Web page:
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The 8 Best English Picture Dictionaries in 2024

Looking for a new way to learn English? Picture dictionaries may be what you need—especially if you’re a visual learner (someone who learns best through images rather than just text or audio).

A picture dictionary creates a visual link between a new word and its meaning—i.e., it uses images to illustrate (show as an example) vocabulary. This way, you can form associations (connections) between the English words you learn and the real world.

Picture dictionaries also add variety to your studies. If English learning is starting to feel like a chore, that might be a sign you need to change the way you approach your lessons.

Without further ado, here are my eight favorite English picture dictionaries that come in the form of books, apps or even videos. I’ll also give you tips on how to make one of these dictionaries for yourself!

Contents

1. 7ESL’s Online Picture Dictionary

7esl

Price: Free

Available on: Website

7ESL’s English picture dictionary is great because it arranges each topic in several ways. For example, you can browse through entries about animals according to their alphabetical order, location (where the animals live), type and so on.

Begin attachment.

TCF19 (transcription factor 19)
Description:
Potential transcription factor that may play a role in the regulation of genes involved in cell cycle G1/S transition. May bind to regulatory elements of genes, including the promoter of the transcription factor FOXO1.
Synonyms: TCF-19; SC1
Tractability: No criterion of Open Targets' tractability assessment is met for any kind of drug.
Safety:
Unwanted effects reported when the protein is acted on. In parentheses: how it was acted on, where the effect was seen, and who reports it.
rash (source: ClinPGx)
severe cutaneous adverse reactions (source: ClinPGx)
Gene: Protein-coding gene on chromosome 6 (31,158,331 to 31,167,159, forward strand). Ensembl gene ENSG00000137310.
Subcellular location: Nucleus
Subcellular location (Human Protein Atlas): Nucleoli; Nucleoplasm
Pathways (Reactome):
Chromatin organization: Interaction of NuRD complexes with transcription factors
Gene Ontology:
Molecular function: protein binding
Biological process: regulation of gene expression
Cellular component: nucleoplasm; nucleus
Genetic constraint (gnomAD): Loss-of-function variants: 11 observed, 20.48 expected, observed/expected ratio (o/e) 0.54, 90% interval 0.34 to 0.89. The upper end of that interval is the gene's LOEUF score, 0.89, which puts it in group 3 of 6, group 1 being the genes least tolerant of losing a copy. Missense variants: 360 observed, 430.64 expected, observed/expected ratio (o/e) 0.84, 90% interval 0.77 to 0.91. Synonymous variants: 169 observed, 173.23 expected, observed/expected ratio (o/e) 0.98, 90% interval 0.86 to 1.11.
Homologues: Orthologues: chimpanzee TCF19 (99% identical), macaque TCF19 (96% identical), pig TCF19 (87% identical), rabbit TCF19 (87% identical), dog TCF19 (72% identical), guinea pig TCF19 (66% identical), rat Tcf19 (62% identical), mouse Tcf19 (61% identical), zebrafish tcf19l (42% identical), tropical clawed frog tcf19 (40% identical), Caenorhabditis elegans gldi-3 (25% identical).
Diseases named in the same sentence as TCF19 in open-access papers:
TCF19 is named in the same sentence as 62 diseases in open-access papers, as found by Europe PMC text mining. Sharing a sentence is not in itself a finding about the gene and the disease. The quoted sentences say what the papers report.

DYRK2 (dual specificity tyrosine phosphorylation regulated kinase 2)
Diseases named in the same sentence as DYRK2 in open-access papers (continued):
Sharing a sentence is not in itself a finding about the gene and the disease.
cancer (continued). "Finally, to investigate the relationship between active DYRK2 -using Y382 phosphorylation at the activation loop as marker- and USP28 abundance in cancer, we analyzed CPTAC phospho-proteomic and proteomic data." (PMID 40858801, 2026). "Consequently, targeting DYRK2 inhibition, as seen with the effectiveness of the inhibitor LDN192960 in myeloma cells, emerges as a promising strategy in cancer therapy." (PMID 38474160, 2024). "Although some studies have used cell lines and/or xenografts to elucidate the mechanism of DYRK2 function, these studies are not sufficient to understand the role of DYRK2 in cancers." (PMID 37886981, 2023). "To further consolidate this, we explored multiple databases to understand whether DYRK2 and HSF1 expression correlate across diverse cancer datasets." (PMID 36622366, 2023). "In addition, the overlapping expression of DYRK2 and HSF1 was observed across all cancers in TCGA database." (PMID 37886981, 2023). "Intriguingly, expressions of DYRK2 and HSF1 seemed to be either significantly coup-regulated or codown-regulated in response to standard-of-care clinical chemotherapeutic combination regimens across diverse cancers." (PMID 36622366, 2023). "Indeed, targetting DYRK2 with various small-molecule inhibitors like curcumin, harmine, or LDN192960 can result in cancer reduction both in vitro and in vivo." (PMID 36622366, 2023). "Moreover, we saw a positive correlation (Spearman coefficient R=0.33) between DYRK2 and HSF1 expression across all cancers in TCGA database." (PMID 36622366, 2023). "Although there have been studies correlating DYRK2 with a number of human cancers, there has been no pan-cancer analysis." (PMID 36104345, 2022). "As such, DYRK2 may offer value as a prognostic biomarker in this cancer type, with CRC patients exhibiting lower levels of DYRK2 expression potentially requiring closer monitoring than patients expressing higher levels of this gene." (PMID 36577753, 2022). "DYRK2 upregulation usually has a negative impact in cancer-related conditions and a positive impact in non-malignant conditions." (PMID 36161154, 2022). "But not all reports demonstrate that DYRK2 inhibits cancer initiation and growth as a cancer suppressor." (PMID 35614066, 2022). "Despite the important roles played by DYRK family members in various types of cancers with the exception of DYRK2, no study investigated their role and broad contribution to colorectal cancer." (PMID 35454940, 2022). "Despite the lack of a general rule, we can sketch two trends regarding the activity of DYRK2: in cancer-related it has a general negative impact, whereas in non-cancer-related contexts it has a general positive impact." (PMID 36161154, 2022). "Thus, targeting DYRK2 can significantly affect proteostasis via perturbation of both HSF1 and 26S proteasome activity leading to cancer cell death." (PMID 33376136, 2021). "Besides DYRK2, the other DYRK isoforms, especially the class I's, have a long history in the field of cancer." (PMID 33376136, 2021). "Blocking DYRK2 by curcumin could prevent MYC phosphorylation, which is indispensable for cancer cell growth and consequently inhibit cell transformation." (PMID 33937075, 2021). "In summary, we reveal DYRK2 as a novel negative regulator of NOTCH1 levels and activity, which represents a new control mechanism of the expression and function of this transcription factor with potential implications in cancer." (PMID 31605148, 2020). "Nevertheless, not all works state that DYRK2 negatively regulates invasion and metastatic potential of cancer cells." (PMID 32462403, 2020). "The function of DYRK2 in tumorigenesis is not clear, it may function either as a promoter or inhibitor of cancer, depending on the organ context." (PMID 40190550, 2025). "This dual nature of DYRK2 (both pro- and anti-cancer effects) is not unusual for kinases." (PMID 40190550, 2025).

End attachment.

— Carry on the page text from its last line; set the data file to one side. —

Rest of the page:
The definitions for each entry can be too short and incomplete at times, though. But if you simply want an image to associate (connect) with the vocabulary words you study, this might be enough.

2. LanGeek

langeek

Price: Free

Available on: iOS | Android

Whether you’re using the official website or the mobile app, LanGeek is probably one of the best-looking American English picture dictionaries you can find.

Type any word into the search bar, and LanGeek will generate all of the words and phrases that use that word. For example, if you enter “apple,” you’ll also come across idioms like “bad apple,” which LanGeek defines as “a person who causes trouble for others in a group and has a bad influence on them.”

Plus, every entry comes with audio, allowing you to learn the pronunciation of each word or phrase as well.

3. Oxford Picture Dictionary Videos

oxford-picture-dictionary

Price: Free

Available on: YouTube

One YouTube channel has turned the “Oxford Picture Dictionary” into a series of free videos. Each video focuses on a different theme, showing pictures that have an audio of their corresponding English word.

These might not be the most exciting videos on YouTube, but they can help you make associations between sounds, images and words. The videos can be as short as two minutes and as long as 20 minutes, making them easy to slip in-between breaks.